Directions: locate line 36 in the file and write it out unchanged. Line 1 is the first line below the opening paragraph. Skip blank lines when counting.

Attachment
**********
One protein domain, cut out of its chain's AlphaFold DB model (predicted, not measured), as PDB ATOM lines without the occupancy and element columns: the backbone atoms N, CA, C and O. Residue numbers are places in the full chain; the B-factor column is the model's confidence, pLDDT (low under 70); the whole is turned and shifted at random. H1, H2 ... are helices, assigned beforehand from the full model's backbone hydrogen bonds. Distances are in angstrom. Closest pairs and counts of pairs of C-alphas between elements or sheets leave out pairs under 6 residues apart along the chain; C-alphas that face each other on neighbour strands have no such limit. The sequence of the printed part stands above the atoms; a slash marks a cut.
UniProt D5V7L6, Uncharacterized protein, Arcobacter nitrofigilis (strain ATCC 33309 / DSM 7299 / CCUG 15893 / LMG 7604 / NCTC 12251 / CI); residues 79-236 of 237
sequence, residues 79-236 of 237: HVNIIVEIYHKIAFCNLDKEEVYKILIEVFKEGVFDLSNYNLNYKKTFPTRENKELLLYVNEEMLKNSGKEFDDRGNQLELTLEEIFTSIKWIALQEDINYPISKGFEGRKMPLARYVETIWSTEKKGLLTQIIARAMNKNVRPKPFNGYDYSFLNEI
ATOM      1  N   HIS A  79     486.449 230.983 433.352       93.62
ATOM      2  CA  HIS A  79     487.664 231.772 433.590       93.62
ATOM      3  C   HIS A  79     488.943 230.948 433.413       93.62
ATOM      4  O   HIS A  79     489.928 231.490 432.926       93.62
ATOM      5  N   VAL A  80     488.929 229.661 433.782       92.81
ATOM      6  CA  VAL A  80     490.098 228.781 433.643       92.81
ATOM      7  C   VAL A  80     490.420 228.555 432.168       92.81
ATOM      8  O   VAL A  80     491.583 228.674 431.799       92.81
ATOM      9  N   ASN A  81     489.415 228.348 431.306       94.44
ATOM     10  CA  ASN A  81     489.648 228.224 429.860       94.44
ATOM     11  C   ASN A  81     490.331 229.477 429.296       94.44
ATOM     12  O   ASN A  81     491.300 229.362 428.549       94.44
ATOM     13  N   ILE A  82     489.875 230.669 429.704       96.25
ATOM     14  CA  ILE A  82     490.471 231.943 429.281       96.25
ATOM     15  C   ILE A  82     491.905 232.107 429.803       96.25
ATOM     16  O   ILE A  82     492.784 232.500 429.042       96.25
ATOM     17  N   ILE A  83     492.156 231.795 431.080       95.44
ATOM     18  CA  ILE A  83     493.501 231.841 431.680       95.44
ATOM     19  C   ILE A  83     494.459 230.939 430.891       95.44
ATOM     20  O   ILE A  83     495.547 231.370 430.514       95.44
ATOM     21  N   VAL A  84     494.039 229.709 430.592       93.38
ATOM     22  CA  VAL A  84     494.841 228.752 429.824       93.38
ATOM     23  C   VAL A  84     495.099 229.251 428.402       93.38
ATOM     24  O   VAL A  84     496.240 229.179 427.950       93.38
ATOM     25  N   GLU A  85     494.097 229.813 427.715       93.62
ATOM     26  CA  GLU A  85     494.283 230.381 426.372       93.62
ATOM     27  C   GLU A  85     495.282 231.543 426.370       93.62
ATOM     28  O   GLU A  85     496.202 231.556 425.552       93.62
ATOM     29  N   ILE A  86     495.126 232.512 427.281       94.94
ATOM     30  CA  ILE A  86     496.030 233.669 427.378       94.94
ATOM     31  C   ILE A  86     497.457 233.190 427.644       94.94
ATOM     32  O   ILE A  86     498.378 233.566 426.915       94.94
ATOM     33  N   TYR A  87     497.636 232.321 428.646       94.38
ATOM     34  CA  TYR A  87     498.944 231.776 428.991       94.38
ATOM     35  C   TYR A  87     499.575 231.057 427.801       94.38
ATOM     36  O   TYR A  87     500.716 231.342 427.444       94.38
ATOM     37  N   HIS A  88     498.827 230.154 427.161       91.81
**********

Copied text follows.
ATOM     34  CA  TYR A  87     498.944 231.776 428.991       94.38